89-Year-Old Chess Fanatic Faces Off Against High School Students After Plea for Opponents

Bill Nangle hung a sign in the nursing home: "Anybody want to play chess?"

— -- An 89-year-old chess fanatic desperate for opponents is now taking on student volunteers at the nursing home where he stays.

"Getting his chance to play chess has really fulfilled him because he loves it," Bill Nangle's daughter Trish Gaylord of Lafayette, Indiana, told ABC News today. "He is very happy being able to do this. I kicked myself because I didn't do this sooner."

A few months back, Bill, who's been an avid chess player for almost 70 years, posted a cardboard sign on the door to his room at Creasy Springs Health Campus in Lafayette, where he's lived for three years. It read: "Anybody want to play chess?"

The plea broke the hearts of all who saw it, his daughter Trish said.

"It was just so sad," she recalled. "I said, 'Oh my gosh, how can I get him some chess players?' I knew some schools have chess players or chess clubs...."

Trish reached out to Gloria Grigsby, the interim assistant principal at McCutcheon High School, from which Trish's own kids graduated.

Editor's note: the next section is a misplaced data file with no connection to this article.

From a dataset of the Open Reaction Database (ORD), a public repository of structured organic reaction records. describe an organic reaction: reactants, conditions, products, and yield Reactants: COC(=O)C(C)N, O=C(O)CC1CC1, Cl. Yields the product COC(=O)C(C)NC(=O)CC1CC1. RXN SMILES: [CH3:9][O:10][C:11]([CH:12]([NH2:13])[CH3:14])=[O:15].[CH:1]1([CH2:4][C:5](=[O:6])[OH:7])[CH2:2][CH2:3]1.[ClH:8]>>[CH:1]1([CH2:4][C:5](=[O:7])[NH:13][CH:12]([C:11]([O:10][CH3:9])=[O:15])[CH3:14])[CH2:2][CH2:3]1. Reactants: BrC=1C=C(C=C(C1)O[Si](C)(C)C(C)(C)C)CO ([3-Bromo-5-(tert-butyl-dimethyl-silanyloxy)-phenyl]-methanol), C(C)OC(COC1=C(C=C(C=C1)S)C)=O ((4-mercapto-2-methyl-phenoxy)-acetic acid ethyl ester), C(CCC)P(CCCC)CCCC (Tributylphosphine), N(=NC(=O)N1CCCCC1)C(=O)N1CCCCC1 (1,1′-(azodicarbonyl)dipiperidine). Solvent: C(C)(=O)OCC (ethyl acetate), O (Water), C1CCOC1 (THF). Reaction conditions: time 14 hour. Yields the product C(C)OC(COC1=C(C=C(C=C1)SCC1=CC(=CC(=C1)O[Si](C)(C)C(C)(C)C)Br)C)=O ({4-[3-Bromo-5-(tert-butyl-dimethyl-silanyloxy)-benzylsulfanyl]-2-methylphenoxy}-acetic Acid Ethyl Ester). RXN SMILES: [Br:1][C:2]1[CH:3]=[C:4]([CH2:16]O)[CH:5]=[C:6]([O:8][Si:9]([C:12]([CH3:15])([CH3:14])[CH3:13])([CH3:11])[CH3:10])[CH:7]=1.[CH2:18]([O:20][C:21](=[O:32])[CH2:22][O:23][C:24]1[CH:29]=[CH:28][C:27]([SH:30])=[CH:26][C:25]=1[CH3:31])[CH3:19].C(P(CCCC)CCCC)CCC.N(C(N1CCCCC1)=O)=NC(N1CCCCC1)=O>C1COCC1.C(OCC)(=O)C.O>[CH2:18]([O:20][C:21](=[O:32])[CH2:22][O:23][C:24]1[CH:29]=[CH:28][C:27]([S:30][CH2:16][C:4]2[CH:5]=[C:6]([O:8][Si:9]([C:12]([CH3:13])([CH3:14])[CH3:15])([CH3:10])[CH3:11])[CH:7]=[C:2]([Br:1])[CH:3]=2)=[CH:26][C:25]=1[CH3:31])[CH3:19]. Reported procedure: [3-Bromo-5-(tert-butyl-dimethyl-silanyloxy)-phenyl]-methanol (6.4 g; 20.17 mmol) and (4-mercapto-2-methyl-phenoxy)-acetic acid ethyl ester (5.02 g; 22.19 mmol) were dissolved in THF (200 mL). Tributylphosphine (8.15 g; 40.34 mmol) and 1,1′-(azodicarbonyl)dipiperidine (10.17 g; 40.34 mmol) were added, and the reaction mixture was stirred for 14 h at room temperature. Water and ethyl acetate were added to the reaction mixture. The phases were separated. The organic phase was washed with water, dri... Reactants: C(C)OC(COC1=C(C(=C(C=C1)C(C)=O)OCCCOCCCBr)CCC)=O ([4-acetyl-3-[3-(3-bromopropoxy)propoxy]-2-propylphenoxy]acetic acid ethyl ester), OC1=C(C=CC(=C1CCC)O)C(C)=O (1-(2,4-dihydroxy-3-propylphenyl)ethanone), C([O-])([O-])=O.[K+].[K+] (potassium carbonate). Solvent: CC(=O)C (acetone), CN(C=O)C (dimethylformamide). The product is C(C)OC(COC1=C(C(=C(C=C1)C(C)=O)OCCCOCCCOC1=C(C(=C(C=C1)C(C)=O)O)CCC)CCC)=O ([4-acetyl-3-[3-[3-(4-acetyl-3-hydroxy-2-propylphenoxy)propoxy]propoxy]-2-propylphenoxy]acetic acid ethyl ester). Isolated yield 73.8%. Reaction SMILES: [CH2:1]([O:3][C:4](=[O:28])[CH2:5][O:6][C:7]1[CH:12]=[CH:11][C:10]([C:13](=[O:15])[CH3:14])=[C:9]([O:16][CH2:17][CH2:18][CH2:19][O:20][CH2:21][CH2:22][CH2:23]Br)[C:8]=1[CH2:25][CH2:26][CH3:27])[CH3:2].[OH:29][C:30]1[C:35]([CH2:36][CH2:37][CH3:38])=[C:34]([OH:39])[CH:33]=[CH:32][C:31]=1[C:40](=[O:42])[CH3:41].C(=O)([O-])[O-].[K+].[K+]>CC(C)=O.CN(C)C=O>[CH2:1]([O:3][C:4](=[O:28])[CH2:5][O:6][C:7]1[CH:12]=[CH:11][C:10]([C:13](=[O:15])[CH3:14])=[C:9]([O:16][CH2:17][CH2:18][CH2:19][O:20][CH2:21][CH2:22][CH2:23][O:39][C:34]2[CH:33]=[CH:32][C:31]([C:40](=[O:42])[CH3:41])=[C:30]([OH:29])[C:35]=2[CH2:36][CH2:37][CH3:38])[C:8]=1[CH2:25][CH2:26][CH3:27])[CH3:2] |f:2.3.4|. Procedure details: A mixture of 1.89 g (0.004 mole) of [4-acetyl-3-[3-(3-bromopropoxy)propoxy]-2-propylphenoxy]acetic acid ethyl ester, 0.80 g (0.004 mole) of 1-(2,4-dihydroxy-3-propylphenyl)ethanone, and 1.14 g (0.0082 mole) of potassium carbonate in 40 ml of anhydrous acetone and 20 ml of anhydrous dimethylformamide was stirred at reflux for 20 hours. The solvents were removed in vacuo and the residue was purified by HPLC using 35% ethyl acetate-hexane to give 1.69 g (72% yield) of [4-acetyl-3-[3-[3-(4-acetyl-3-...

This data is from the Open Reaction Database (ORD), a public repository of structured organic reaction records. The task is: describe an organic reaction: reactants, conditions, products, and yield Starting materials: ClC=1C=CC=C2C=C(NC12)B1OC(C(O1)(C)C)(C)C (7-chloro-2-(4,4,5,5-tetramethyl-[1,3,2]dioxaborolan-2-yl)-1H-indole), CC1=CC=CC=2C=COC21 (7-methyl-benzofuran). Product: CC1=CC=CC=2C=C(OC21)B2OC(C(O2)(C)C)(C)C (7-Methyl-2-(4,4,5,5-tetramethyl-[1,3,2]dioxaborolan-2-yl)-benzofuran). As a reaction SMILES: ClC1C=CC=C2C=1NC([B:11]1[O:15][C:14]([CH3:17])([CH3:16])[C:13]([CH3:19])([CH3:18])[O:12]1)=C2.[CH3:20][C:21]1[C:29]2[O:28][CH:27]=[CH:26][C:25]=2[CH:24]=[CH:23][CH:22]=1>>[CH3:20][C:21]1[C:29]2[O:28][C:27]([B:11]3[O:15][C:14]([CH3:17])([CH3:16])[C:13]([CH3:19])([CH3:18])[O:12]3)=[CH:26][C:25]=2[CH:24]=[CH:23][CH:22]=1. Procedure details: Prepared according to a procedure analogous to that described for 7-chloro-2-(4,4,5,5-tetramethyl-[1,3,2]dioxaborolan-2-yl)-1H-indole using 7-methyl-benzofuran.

Grigsby told ABC News that she gathered six students who were willing to play chess with Bill. Some of the teens belonged to the school's board game club, some were from the National Honor Society.

Now, every Tuesday, Wednesday and Thursday, the kids challenge Bill to games of chess.

"Not only do these students have high academic standing, but they're involved in multiple activities," Grigsby said. "To then continue to give up more of their time to volunteer, to me, is very heartwarming. We are very proud of them."

Paige Vester, life enrichment director of the nursing home, said Bill had been having trouble finding chess opponents until the seniors at McCutcheon came along.

"It's tough to find someone, especially in a long-term care facility, who has the ability to do those kinds of things," Vester said. "I think these kids are really special and the fact that they get to visit with Bill ... it's a special connection. [Bill's] very talkative, very personable ... he's hilarious."

Ryan Howard, 18, one of the students who plays chess with Bill during the week, said he's learning a thing or two from his new opponent.

"I enjoy interacting with Bill," Ryan said. "I have elderly grandparents that I don't get to see much. Interacting with that generation is very meaningful for me. Bill enjoys the experience very much."

Joshua Stalbaum, 18, also plays chess against Bill.

"I feel like Bill really is very passionate about the game of chess and at the place where he lives, he doesn't feel there's anyone who's is good enough competition to give him a fair opponent," Joshua said. "I think it's really good for his daughter as well because it's nice to be able to see him doing something that he loves."

Joshua added: "He is very funny. His attitude is very comical and he's a very good time."

Bill's daughter Trish said she's extremely grateful for the kids spending time with her dad, and hopes it inspires more good deeds.